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Themes

When it comes to fear, Rainsford’s character undergoes a pretty dramatic transformation in a short amount of time. He begins by basically dismissing the possibility that animals have the capacity to feel fear when they are hunted. Then he experiences some deep psychological fears himself, quickly realizing that “he had new things to learn about fear.” (2.22) We know that he is prepared to face his fears by the simple fact that he shows up in Zaroff’s bedroom in the end. But wait a second. Rainsford overcomes his fears by killing another human being—something he had earlier identified as “cold-blooded murder” (1.116). What gives?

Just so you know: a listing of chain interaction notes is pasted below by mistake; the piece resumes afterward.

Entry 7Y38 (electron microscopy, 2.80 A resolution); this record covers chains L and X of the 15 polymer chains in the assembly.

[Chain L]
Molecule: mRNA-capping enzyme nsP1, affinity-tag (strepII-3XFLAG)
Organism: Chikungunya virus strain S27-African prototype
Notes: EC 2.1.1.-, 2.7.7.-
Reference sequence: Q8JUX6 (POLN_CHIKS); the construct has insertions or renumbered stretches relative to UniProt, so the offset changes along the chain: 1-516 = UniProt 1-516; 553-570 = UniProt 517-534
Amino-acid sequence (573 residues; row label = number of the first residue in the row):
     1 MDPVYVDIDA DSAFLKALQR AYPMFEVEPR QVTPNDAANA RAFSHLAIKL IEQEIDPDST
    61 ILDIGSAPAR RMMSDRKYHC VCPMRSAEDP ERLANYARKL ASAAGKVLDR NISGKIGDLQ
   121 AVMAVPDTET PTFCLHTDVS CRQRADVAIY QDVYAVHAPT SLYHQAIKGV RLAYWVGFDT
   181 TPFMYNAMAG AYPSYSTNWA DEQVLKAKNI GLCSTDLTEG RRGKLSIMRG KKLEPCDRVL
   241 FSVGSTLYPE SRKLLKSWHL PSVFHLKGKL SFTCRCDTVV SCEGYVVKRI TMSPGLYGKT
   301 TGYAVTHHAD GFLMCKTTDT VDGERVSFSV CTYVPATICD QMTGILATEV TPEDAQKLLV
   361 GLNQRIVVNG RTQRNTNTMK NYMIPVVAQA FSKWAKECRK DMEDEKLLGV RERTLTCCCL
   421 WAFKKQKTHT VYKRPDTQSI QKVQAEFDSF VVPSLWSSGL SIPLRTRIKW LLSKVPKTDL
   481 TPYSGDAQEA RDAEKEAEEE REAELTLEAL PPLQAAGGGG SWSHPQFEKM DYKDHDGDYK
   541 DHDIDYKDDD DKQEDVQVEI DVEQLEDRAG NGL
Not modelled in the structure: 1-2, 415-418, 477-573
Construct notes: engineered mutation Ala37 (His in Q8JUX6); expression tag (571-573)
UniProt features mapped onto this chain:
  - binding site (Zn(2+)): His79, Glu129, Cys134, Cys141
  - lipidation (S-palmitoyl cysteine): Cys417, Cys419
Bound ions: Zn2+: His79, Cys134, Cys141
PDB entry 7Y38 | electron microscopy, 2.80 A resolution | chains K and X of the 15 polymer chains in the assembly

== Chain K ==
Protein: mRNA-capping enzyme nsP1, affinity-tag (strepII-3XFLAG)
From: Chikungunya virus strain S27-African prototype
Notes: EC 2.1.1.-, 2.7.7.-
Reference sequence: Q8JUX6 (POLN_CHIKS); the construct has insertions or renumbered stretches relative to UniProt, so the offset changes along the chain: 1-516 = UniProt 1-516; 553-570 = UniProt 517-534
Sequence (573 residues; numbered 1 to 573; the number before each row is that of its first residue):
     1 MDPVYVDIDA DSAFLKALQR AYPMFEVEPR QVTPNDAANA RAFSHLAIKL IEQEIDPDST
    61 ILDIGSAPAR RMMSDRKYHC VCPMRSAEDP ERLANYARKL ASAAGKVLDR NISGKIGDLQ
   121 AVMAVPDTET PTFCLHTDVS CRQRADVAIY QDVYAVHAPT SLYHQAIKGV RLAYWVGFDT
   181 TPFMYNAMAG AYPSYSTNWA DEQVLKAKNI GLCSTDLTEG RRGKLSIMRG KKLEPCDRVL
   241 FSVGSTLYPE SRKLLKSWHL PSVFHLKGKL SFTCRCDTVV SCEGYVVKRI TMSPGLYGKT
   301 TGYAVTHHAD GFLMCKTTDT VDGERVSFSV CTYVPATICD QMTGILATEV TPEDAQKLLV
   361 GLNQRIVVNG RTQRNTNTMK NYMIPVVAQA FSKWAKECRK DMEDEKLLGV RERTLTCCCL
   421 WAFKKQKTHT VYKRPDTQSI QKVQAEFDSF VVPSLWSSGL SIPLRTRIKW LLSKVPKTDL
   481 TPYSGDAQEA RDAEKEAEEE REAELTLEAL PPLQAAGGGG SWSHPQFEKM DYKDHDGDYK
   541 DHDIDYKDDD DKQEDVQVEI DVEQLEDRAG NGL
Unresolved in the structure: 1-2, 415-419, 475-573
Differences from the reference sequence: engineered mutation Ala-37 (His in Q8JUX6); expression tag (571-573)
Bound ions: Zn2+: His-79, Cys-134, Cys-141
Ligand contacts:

Questions About Fear

  1. What is Zaroff most afraid of?
  2. Who is the most fearless character in the story?
  3. If Whitney believes animals can experience fear, why does he continue to hunt them? What are the limits of his sympathy?
  4. Why does Rainsford think war is less scary than the hunt?

Chew on This

Try on an opinion or two, start a debate, or play the devil’s advocate.

By the end of the story, Rainsford is fearless.

Fear is clearly part of the thrill of the hunt, so there’s no way Zaroff is totally fearless.

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